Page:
Making True Things More True: An Interview with Dan Chelotti
By Stacy Elaine DacheuxFebruary 25, 2014
FOR MOST of the 1990s, Dan Chelotti existed only in cursive handwriting, as a figure in letters I received from teenage friends after I moved away from our mutual hometown of Franklin, Massachusetts. Wild anecdotes of his humor, his taste in hats, and his serious passion for poetry were discussed at length. Who the hell was this Dan Chelotti character? I didn’t want to just read about him; I wanted us to meet. In 1996, we finally did, at a house party, during a brief trip back to the Boston area. There, on a crisp dewy night, we swung on a porch swing and talked intensely about writing in a way that was comfortably intimate yet new, and that newness carried the night and my 17-year-old thinking into a place where writing was not just a solitary act, but a community you could grow up with.
After that, the two of us parted ways until 2003, when we discovered one another’s writing, resumed correspondence over email, and, in 2010, reunited and hugged on a Chelsea street corner. Two years later, we met again in western Massachusetts, and then, just a few months ago, I drank wine at a mattress store in San Francisco and saw him read from his debut collection x, published by McSweeney’s Books. The next day, we strolled around Chinatown together, spending absolutely no money before the Red Sox won the World Series.
While conducting this interview over email, I considered the strangeness of how, across twenty years of my life, Dan has constantly manifested in letters, notes, and poems, punctuated by brief but meaningful face-to-face interludes. His consistent re-emergence connects me to the romanticism of my youth, but even more so to the evolution of his writing — which I now get to hold in hardcover and place on a shelf not far from my high school shoebox of letters — and reminds me of how language has the power to reveal, travel, and transcend. It’s not so much strange as it is fortunate.
Stacy Elaine Dacheux: So, I must admit, when it comes to books, especially poetry books, I get a little obsessed with dedications. I think it’s a horrible way of me wanting to understand the poet outside of their poems, but I like the idea of the dedication being inside and also outside of the book in some way, like the real life preamble wading alone in the waters of a blank page — its own sort of talisman. On that note, x is dedicated to Herman Gustaf Duvall and to Selma, your daughter. I searched for Duvall on the Internet and found a census bureau status on him. I know he is or was a Massachusetts man. A Somerville man. Beyond that, I am clueless. Who is he — or, who is he to you? Am I cheating by asking you this? I don’t care.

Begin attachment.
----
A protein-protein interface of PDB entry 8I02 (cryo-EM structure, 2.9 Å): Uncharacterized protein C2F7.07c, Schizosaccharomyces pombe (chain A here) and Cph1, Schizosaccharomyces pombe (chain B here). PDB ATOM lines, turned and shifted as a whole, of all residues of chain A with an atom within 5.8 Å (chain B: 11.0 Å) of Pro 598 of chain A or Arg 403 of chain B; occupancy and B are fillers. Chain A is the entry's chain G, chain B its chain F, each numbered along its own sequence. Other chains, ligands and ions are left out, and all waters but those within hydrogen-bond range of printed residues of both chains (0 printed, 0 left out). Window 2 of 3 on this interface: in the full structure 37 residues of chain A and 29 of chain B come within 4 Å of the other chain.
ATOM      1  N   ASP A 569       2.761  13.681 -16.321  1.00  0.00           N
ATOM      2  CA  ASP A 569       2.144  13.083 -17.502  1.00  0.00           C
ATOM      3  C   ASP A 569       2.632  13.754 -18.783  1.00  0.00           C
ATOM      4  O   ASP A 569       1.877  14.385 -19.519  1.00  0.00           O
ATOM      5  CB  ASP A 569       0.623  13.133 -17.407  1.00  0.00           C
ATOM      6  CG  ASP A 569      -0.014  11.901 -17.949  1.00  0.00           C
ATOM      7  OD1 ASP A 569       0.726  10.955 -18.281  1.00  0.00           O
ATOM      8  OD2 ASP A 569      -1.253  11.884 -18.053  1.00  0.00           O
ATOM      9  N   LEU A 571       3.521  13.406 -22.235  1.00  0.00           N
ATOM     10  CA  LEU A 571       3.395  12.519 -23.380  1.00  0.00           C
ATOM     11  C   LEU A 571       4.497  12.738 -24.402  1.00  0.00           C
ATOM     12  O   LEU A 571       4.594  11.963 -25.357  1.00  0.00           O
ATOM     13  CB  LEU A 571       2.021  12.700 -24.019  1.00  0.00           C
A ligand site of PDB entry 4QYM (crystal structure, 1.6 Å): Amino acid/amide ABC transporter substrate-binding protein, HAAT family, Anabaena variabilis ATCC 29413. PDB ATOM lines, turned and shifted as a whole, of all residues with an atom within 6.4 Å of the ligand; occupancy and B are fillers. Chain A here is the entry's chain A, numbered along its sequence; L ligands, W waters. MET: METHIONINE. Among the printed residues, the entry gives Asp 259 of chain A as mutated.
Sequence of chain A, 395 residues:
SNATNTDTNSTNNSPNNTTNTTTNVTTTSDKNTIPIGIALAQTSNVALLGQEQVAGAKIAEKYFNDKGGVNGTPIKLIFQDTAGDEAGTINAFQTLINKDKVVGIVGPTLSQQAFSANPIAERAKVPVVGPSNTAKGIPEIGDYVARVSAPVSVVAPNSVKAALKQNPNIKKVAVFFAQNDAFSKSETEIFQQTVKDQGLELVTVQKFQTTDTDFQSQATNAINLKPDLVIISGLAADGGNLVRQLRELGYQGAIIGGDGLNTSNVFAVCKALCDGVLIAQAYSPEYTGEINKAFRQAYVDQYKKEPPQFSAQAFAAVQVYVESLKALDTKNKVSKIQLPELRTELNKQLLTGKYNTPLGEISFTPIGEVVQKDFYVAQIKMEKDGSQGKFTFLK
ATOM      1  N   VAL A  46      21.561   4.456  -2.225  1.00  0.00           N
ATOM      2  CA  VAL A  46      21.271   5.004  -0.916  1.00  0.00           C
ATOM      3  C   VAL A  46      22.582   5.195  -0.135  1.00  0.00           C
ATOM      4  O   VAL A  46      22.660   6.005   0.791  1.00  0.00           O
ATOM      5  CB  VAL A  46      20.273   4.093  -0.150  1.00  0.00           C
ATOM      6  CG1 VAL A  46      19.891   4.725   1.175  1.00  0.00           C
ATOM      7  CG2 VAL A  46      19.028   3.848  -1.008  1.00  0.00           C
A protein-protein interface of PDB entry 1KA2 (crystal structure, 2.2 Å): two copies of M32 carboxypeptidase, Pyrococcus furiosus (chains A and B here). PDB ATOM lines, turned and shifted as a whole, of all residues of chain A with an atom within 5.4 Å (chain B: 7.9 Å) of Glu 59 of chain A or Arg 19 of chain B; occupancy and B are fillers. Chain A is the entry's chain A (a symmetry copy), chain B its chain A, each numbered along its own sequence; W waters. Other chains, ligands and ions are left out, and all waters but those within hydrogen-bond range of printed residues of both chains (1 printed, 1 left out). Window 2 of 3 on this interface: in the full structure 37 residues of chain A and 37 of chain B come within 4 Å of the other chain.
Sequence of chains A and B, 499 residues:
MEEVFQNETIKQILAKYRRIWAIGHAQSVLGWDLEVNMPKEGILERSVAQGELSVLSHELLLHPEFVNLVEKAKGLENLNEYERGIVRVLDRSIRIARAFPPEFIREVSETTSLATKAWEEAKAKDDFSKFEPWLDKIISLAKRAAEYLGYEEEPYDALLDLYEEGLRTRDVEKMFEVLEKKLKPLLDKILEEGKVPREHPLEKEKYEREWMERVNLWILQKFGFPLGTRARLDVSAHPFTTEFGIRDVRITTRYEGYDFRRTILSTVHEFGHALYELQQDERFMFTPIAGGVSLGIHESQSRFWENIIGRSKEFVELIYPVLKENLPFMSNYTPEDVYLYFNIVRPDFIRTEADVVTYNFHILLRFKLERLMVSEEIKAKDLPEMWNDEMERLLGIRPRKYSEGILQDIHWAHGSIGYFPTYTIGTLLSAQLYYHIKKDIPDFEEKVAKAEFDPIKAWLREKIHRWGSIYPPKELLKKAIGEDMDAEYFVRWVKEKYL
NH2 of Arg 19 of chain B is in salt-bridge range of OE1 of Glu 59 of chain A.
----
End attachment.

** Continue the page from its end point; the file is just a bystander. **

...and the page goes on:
Dan Chelotti: Herman Gustaf Duvall was my maternal grandfather. (His middle name was my great-grandfather’s name; my great-grandfather actually appears in the poem “True Story”). My sense of humor largely comes from him. He was a man who said to me, when he was dying of pancreatic cancer and I was walking out the door of his hospital room for the last time: “Dan, don’t overdo it... you’ll have to do it over.” He was an incredible man with an incredible spirit, and dedicating my first book to his memory was something I never even had to think about.
SED: Do you feel that this idea of not overdoing it or you’ll have to do it over is related to the way you look at writing in general or poetry in particular?
DC: I always talk to my students about not overdoing it, often using a baseball pitching metaphor: if you are pitching, and you “aim” too much, try and be too perfect, you will often miss by a mile. This is why you hear coaches yelling, “Jus’ playin' catch out there!” Same thing with a poem. If I try and write the perfect poem, the perfect ending to a poem, the perfect line in a poem, I often miss by a mile. If I were to translate my grandfather’s dictum into poetry advice, it would become Frank O’Hara telling me to “Go on [my] nerve.”
For the poems in x, I really loosened up after years of overdoing it. I tried to let the world into the poems. For example, in the town where I live (Easthampton, Massachusetts), these enormous military transport planes are always flying overhead into Westover Air Force Base. They are very, very loud and are always interrupting conversations, classes, poems. Three or four years ago, if one flew over while I was writing it would distract my attention. It didn’t have to be a plane. Any small disturbance would take me outside the poem. This all makes me think of that Baudelaire poem in which he describes the grand room the speaker is sitting in, and then there is a knock on the door, and the majestic room transforms into a frigid squat with a couple embers in the fire. So, one day I was writing and the plane flew over and I simply included it in the poem.